By Rachna Uppal and Yousef Saba
DUBAI (Reuters) -The International Monetary Fund (IMF) expects GDP growth in Saudi Arabia to slow further from the currently forecast 1.9% to reflect the latest extension of oil production cuts, an IMF official said, even as non-oil growth is seen remaining strong.
Saudi Arabia’s economy grew 8.7% last year on the back of high oil prices, allowing it to record its first budget surplus in almost a decade. But cuts to production this year and lower prices have hit oil revenues and will weigh on growth.
“Non-oil growth will remain as robust because this is driven by domestic demand and overall growth will be revised down to reflect the cut in oil production, but that growth will still remain positive,” Amine Mati, the IMF’s mission head for Saudi Arabia, told Reuters on Wednesday.
The IMF forecasts non-oil GDP growth at 4.9% this year.
The world’s top oil exporter is also projected to swing to a fiscal deficit of 1.2% of GDP in 2023, from a surplus of 2.5% in 2022, the IMF said in its latest Article IV report.
The Saudi government has forecast a second consecutive budget surplus for this year, albeit narrower than in 2022.
Mati said that the fiscal deficit will now be closer to balance after accounting for the higher oil prices currently and the additional dividend payout from state oil giant Aramco, in which the Saudi government holds over 90%.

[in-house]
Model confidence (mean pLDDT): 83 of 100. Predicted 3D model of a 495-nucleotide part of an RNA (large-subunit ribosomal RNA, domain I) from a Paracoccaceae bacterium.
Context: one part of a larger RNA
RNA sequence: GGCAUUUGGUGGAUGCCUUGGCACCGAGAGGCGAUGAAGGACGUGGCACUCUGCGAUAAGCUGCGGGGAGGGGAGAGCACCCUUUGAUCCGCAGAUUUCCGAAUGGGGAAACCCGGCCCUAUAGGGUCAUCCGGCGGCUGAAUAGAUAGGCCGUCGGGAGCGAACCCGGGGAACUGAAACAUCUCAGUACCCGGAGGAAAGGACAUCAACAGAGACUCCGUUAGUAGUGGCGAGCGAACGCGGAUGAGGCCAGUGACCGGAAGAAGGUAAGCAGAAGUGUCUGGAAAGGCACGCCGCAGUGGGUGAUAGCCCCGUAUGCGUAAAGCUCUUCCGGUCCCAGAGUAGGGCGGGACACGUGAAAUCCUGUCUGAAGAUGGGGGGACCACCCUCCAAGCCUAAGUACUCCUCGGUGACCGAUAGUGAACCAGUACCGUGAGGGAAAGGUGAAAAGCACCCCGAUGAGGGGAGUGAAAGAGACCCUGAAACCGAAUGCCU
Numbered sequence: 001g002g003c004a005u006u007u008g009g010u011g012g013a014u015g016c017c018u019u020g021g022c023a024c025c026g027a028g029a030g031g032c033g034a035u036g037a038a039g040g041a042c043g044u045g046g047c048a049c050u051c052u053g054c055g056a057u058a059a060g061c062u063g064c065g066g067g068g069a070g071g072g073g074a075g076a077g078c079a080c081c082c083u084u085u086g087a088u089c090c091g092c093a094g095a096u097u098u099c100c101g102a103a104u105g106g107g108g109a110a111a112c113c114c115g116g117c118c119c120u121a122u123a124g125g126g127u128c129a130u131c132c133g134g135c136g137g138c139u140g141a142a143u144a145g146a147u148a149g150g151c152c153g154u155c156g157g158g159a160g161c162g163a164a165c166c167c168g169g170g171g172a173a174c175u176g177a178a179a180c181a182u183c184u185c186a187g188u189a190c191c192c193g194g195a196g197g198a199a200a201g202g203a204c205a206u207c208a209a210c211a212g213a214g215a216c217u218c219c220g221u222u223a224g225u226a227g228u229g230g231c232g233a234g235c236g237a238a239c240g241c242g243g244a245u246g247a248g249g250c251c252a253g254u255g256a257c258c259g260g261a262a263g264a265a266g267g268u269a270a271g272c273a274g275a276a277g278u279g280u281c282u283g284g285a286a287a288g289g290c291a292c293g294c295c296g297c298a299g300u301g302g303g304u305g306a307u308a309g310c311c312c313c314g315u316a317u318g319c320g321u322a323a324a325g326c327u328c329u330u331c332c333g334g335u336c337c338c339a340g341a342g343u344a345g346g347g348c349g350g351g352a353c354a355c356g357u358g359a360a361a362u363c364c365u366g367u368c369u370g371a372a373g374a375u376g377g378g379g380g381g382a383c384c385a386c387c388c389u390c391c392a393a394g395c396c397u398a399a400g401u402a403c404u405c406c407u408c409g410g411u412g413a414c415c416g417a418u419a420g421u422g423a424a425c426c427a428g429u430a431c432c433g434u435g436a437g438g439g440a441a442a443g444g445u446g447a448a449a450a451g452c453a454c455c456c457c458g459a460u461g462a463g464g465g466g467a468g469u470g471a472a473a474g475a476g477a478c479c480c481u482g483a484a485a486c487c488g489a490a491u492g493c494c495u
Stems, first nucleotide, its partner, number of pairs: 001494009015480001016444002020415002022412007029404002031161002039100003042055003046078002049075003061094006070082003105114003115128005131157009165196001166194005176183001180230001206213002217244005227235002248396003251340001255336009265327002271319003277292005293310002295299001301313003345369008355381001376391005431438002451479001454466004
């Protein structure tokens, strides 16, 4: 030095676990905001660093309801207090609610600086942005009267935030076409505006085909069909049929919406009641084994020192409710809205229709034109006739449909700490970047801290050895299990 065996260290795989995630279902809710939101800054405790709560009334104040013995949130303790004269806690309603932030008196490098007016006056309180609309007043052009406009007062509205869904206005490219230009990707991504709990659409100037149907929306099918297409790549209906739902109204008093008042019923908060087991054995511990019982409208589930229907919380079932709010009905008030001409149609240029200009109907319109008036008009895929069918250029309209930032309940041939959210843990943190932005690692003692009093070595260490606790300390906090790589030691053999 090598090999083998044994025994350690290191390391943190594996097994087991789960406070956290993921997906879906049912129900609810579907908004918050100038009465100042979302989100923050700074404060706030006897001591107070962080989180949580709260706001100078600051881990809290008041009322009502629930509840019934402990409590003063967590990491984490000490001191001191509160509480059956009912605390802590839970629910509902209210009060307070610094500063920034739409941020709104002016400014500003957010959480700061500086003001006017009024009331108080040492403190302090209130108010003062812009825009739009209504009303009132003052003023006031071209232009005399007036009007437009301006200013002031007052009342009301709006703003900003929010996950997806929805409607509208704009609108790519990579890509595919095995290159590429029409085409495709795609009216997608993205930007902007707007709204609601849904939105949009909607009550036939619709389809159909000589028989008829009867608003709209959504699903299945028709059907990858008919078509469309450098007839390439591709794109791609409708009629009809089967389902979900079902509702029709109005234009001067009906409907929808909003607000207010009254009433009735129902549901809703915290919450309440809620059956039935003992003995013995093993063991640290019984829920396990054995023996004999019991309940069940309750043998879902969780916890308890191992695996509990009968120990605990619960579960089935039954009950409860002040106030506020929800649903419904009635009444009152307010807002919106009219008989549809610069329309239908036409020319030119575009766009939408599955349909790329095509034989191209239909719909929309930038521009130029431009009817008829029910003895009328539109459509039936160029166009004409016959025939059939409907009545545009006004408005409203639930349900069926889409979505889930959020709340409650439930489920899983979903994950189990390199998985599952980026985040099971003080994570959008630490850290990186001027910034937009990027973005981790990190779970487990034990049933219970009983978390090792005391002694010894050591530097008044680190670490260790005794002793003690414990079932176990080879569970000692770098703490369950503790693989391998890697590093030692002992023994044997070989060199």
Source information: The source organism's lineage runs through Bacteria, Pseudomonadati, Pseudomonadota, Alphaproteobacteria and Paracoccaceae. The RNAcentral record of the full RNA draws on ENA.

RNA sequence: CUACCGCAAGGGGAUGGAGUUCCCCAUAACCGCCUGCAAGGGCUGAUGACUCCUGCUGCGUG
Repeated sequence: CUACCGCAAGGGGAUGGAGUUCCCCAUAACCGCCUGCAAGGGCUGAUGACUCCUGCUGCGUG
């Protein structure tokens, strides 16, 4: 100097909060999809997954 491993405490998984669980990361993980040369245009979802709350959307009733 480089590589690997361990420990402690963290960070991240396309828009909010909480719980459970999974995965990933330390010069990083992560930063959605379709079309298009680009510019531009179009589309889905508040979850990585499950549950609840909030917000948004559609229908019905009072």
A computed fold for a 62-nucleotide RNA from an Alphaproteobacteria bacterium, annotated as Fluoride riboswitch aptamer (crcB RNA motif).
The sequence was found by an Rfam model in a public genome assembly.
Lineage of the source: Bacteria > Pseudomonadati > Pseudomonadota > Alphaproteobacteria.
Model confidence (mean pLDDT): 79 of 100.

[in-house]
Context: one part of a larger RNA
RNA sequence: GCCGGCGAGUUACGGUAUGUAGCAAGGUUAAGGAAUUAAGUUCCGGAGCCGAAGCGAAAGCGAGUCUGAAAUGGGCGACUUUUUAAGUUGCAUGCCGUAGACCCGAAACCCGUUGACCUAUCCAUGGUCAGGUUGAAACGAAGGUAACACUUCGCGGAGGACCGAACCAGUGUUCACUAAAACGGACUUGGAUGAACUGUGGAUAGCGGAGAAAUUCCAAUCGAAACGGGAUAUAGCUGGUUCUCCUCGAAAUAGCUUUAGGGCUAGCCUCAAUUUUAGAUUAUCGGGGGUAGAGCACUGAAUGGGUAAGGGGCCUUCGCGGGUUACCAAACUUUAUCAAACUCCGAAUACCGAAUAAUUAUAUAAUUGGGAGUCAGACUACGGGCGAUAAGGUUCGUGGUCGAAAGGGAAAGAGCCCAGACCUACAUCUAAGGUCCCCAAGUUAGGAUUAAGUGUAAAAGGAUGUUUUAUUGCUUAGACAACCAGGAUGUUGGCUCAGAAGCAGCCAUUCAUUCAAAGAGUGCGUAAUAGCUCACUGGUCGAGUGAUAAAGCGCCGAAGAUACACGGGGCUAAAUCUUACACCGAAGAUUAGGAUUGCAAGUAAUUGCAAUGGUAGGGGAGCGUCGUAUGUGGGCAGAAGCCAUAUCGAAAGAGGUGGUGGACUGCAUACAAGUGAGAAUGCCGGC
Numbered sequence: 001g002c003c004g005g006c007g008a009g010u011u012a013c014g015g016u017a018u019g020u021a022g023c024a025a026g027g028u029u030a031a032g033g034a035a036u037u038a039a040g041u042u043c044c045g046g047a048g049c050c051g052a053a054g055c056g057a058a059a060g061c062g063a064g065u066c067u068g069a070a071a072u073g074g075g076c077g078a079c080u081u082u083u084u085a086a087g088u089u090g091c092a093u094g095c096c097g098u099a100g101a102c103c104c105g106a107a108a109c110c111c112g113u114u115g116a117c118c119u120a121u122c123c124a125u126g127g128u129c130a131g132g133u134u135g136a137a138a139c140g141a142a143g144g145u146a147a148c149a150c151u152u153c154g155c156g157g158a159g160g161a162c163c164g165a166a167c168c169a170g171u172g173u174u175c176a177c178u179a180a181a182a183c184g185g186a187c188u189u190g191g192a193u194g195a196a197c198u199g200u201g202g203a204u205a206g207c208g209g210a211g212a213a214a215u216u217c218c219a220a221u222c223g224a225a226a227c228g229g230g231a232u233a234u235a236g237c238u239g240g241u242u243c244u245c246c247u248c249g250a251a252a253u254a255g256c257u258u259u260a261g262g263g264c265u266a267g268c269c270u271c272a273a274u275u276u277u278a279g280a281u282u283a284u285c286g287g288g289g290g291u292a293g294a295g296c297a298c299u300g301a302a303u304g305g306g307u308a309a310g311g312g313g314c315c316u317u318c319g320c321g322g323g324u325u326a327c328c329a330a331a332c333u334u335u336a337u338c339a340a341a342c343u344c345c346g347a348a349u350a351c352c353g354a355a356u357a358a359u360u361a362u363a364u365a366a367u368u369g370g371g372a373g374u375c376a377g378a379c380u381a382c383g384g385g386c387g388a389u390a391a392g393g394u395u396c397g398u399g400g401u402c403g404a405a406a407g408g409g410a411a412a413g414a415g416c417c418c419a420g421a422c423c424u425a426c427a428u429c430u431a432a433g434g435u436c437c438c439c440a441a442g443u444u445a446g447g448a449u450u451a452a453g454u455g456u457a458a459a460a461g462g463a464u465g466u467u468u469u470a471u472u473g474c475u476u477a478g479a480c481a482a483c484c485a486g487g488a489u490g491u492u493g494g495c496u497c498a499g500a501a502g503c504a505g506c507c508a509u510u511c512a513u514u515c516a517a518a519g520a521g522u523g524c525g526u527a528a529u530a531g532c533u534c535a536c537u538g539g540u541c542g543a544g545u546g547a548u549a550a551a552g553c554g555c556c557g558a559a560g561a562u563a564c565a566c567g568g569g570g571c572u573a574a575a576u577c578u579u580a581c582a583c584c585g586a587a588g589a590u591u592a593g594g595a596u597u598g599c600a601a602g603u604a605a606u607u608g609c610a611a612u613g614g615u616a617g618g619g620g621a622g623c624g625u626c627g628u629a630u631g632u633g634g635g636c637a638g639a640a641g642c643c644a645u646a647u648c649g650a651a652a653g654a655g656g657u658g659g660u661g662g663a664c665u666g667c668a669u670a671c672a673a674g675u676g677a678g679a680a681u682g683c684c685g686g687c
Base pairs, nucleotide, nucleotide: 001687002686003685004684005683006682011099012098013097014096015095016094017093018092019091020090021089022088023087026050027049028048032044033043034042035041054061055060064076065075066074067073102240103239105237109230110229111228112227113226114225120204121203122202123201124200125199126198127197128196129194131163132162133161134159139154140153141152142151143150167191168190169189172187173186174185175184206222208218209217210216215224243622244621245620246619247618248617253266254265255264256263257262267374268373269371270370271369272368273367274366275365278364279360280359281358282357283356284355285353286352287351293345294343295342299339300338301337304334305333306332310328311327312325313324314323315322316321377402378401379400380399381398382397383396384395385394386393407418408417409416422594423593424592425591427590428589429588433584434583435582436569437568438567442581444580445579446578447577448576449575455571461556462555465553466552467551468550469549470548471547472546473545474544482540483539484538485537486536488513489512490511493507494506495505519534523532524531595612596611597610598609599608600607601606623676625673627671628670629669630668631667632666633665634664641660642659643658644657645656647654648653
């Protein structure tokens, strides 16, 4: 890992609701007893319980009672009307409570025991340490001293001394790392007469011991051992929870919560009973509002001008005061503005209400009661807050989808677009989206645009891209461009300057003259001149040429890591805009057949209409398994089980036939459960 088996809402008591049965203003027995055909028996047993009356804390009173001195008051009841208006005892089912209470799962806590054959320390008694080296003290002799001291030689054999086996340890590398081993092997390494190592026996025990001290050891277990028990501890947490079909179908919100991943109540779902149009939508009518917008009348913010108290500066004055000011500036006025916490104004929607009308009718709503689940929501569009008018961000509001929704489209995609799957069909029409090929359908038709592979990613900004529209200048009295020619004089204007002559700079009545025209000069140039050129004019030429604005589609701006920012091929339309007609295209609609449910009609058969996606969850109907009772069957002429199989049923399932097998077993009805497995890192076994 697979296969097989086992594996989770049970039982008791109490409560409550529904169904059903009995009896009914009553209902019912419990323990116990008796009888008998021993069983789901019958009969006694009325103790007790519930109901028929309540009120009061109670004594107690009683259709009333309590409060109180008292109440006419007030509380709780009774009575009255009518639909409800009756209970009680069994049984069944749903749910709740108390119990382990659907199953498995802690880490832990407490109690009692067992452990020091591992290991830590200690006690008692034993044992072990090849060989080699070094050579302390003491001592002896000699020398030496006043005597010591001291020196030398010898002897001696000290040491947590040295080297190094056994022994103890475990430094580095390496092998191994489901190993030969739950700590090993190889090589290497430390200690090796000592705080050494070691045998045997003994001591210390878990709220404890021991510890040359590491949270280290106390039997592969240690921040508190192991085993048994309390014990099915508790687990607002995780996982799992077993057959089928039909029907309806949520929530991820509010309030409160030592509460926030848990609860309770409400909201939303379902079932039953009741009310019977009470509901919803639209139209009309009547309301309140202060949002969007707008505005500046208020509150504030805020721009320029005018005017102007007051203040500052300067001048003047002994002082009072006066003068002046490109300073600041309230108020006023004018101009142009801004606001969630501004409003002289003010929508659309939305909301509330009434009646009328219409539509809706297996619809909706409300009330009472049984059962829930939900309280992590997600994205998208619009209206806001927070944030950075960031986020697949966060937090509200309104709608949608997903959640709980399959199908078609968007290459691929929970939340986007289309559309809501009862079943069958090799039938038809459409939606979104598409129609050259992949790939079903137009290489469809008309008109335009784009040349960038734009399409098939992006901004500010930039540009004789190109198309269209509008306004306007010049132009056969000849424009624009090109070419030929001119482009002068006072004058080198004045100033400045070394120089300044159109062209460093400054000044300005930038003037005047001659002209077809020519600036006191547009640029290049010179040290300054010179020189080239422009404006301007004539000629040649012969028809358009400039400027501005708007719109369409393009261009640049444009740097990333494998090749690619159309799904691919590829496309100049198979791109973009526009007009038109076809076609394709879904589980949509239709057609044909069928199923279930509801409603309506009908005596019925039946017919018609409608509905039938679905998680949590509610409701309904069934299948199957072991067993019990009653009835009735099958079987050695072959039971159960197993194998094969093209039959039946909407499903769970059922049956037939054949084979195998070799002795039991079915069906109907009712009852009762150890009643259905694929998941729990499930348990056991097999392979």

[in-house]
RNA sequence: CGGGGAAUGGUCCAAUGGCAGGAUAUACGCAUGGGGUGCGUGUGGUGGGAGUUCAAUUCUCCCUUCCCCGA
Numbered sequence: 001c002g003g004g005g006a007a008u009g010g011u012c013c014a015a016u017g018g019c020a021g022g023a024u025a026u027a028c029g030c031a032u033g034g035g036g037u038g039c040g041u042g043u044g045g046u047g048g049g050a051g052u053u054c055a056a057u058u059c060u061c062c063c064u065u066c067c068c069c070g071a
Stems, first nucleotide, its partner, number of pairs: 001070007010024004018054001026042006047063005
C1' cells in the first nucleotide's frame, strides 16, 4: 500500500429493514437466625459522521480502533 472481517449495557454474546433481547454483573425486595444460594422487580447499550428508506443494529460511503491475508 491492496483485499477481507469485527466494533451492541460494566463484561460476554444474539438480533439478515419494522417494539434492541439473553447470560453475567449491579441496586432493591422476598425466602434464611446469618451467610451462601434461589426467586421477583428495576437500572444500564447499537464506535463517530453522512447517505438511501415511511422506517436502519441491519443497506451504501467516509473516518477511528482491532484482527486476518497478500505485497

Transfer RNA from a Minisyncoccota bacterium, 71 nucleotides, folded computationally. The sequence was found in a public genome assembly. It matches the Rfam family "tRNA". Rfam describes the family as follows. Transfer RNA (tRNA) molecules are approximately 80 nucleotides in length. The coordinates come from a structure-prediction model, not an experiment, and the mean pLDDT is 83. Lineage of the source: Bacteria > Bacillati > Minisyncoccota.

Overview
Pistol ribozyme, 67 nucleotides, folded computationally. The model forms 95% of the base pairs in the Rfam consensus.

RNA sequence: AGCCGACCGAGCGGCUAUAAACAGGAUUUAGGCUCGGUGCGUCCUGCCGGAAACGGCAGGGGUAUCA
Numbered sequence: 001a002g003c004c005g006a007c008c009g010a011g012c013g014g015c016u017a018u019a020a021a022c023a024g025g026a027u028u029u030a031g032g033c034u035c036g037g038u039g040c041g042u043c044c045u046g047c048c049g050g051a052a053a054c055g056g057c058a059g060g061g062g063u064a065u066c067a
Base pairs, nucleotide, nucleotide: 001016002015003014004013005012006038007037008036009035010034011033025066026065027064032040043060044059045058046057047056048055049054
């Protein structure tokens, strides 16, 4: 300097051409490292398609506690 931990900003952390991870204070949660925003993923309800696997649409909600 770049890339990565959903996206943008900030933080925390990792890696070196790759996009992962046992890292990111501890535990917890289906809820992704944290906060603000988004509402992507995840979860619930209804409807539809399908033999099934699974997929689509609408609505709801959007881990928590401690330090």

On Tuesday, Saudi Arabia and Russia said they would extend voluntary oil cuts to the end of the year, despite oil prices trending higher in the past few months and analyst expectations of tight supply in the fourth quarter, sending prices higher.
The IMF said the outlook for Saudi Arabia was positive and that risks remained balanced.
Government-led reforms and the growth of private investment in new sectors have supported non-oil economic growth in Saudi Arabia, a key element of Vision 2030, the kingdom’s economic transformation plan overseen by Crown Prince Mohammed bin Salman.
The government is pouring hundreds of billions of dollars into Vision 2030 which aims to diversify the economy away from oil.
The IMF recommended maintaining the VAT rate at 15%, the highest among Gulf states, as well as energy subsidy reforms which should be accompanied by social programmes to limit the impact on vulnerable groups.
(Reporting by Rachna Uppal and Yousef Saba; Editing by Andrew Cawthorne, Andrea Ricci and Nick Macfie)